KRISTIN: Yeah, I can’t emphasize enough – do the work! Go to therapy! Go to acupuncture; go to yoga; do physical things. Do therapy with a therapist that understands what this kind of abuse is: they have to know trauma, they have to know PTSD, and they have to know narcissistic abuse. Talk therapy is imperative – it’s a requirement! But also doing other things that help release trauma from your body because you’re an addict just like the narcissist is. I mean, you are addicted to each other. We humanize that by saying, “I’m addicted to that person.” But it’s really not. You’re addicted to the drug of what being around that person is – that’s really what it’s about. So when you leave the drug, you’re dry. A narcissist will keep looking for supply because they cannot sustain emotional connection on their own; they have to vampire it off of other people. That’s why they do what they do and go find other people and you are so easily replaced. The reason why you implement NC is so that you can stop being an addict. You have the grand ability to stop having someone feed off of you, which allows you to raise your emotional capital (which you probably already have an overabundance of which is why you were so attractive to the narcissist in the first place) and replenish them. Just like any addiction, it requires steps. You’ve got to do these self-care things to get through this. You don’t just go NC and then everything is just shits and giggles – that’s not how it works!
MELISSA: No, definitely not. That’s where the searching begins. You were going to talk about some of the physiological things.
KRISTIN: Yes, you and I have talked about this. I had so much anxiety and cycling through emotions. I wondered if I would be diagnosed as bipolar. I was constantly going to other people to check in with them and see what they thought about what I was doing. There are all these different stages; but physiologically you are going through withdrawal. Even in narcissistic relationships I get into now that are very short lived – thank God because I am actually evolving even if it may not seem like it. It’s interesting to have all of this awareness and know what the stages are because I’ve been through it and still realize that I need to honor my body, my soul, and my emotional self by recognizing that I am going to have some pain and cannot just write it off. This person came in. They got in through a wound that I need to heal. Just because I do this show or talk to these experts doesn’t mean I get off scott-free. I still have to go through all that painful physiological stuff that you go through when you exit one of these relationships, regardless of if it was a twenty year relationship or it was a two month relationship.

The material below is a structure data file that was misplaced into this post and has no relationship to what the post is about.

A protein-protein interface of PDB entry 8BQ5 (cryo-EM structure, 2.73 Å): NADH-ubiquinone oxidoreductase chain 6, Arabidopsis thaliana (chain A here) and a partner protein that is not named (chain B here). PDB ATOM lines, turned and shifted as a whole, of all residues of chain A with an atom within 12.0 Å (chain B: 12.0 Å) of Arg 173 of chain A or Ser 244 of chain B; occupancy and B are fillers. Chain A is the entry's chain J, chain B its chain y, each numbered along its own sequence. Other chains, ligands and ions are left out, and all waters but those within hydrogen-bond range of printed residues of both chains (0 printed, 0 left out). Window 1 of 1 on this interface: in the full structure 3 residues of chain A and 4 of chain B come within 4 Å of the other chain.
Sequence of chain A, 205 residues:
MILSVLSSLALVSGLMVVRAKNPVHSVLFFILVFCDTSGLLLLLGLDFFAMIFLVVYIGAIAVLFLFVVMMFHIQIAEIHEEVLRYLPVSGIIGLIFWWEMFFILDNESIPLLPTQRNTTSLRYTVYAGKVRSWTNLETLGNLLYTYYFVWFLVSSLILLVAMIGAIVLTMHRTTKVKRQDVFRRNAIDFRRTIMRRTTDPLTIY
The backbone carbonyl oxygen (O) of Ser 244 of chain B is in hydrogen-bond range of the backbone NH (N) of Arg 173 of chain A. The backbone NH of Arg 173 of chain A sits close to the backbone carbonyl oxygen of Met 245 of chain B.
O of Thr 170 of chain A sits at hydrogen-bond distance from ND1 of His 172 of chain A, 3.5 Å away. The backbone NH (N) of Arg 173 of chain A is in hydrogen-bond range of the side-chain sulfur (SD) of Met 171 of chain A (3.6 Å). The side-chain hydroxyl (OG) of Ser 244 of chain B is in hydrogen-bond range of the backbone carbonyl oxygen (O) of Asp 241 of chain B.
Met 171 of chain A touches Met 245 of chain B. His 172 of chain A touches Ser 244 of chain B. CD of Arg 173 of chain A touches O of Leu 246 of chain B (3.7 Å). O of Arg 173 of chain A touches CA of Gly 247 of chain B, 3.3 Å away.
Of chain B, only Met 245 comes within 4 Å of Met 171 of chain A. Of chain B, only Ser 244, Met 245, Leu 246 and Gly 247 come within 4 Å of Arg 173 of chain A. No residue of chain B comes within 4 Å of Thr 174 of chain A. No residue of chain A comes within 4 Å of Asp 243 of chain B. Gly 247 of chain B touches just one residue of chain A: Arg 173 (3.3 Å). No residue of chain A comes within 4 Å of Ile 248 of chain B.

MELISSA: Yeah, and I tell you, these long term relationships that people are in, part of what happens when you are in these relationship is that you stop making decisions for yourself. Every decision in your life – from how you do your laundry and how you do your dishes to what you eat and what you cook for dinner – everything in your life revolves around keeping the narcissist happy or doing what it is the narcissist wants. So oftentimes when you get out of these relationships, you don’t even know how to make decisions anymore. That’s why it is so imperative that you have some type of support system. I don’t care if every family member you have or every friend you’ve ever had has turned their back on you and is siding with the narcissist – so what! Go out and find you own group – find someone else, get the help of a clinician, join a church group, join a support group – do something to get some type of support somewhere. There are people out there that can help you, because a lot of times you come out of it almost like an infant. You are just lost! I remember that was one of the things where I had so many a-ha moments. I would go do something and I would realize just how many things, and how I based my decisions, revolved around this person that I was in a relationship with. I didn’t even know who I was any more. It was difficult for me to make simple decisions. Simple decisions become extremely difficult because you’ve been managed down, because you don’t want to get your feelings hurt, and because you don’t want to re-experience the pain that they put you through when they go into a rage, make sarcastic comments, or wince or make faces at you. You’re constantly adjusting walking on eggshells to figure out a way to keep peace in the home. That’s no way to live! You are not living in reality. You’re not living in the moment. You’re checked out in some unreality somewhere.